Outdated slang can cause your audience to struggle with relating to the characters in your story—which is definitely not what you are going for.

In addition, slang words are often regional in nature. The language used by those in a small southern town will likely be very different than the popular slang of a major west coast city. While it’s tempting to try and relate to teens using their own “language,” overusing slang can do your novel more harm than good.

5. Take Risks and Explore Darkness

The word “risky” often comes to mind when asked to describe the behavior of a teenager. Part of a teenager’s development is pushing the boundaries of what is right or wrong, safe and unsafe, and so on. A skilled YA writer is willing to dive into this intense maturing process and create a storyline that allows teens to experience these risks in a safe, controlled way.

By delving into the dark side of your character’s personality, you are creating a bond with the teenage reader who is likely struggling with the same feelings. Additionally, by seeing how the character’s negative actions or risky behavior affects them in your story, it gives teens an opportunity to learn—without taking part in the behavior themselves.

Without internal conflict, impulsive actions, and emotional turmoil, your characters are likely to appear flat and uninteresting to teen readers.

However, there is a fine line between acknowledging the dark side of your character and simply overdoing it. If you put too much angst into the story, you may come across as unrealistic, inauthentic, or trying too hard to create a “stereotypical” teenager.  

6. Give Hope

Your teenage readers may very well be going through dark times, struggling with their emotions, or be in the midst of personal conflict. However, as a YA novelist, it is your job to take them on a journey that expands their mind and shows them that there is a light at the end of the tunnel. In many YA books, the overriding theme is coming to the conclusion that life is worth living.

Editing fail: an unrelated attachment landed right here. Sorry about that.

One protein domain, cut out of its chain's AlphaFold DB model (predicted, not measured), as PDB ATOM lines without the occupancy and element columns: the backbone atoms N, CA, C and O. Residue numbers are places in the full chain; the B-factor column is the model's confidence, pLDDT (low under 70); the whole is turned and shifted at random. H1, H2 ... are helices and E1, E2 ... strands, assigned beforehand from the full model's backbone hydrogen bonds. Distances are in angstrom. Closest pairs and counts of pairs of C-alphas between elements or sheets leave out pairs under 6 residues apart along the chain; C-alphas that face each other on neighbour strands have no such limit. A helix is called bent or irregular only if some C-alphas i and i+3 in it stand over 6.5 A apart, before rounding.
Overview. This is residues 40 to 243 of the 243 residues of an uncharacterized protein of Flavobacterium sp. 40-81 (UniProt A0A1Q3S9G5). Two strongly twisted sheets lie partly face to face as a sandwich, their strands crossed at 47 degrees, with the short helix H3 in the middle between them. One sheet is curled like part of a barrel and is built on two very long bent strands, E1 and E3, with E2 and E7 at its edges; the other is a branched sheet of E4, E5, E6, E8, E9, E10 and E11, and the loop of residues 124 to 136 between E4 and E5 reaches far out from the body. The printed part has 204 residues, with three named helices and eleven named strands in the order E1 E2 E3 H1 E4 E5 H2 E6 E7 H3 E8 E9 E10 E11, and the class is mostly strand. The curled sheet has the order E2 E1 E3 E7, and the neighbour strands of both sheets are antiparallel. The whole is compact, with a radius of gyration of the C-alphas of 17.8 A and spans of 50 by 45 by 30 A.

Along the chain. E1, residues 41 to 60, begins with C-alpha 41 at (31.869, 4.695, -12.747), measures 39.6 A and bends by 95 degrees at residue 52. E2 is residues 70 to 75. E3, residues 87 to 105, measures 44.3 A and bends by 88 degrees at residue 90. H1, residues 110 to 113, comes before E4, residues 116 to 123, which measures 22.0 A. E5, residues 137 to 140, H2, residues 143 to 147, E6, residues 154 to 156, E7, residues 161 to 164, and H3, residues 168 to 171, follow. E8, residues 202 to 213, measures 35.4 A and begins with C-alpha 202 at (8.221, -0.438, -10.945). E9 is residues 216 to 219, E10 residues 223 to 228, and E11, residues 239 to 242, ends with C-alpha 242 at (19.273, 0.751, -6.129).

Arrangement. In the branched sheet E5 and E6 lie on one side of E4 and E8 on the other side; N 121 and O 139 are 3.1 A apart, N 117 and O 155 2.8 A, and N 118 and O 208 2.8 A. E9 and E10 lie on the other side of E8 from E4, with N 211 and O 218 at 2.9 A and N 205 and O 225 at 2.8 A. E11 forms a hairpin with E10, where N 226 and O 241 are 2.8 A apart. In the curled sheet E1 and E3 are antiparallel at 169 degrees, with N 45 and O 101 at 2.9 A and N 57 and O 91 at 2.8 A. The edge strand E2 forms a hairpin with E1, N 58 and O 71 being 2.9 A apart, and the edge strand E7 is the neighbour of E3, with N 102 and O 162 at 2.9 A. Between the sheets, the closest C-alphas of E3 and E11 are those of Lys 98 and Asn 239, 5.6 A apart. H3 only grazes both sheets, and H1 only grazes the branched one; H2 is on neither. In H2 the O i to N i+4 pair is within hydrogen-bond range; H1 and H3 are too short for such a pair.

Teenagers often have trouble reaching out for help, and for some, reading books can even act as a form of therapy. Stories with a positive message can give hope to your readers when they need it the most, and it can help give them the tools they need to conquer even their worst days.

Now, nobody’s saying that your YA novel has to be all roses and sunshine. After all, exploring the dark side of life and defining common adolescent struggles is a core aspect to this style of writing. YA writing is about the journey, and having a direct message that guides your readers through the darkness is what makes a truly memorable novel.

Tap Into Your Inner Teen

If you’re ready to start writing a YA novel, there are many things to keep in mind while translating your idea onto paper. By connecting to the emotional state of the teenage mind, you can develop an authentic voice for your characters and connect on a deeper level with a younger audience.

Keep things simple, find your message, and let the power of your words take your reader on a journey to self-discovery.

What strategies do you use to write stories that connect to teen readers? Let me know in the comments.

PRACTICE

Take fifteen minutes to try your hand at writing a story for teen readers. Here’s your prompt:

“He was finally home. And although he did enjoy the ride, deep down he knew he’d never embark on such a journey again and risk losing everything.”

As you write, keep the following essentials in mind:

  • What was ‘the journey’ about?
  • Try to focus on a teenager’s thoughts and feelings: why do they feel this urge to try new things that are often not approved by their parents?
  • Being back in a place that truly feels like home: think about the process through which a teenager reevaluates what ‘home’ is, tries to set their own rules, tests—fails—and evaluates once again.

When you’re done, share your story in the comments, and be sure to leave feedback for your fellow writers!

Guest Blogger
Guest Blogger
This article is by a guest blogger. Would you like to write for The Write Practice? Check out our guest post guidelines.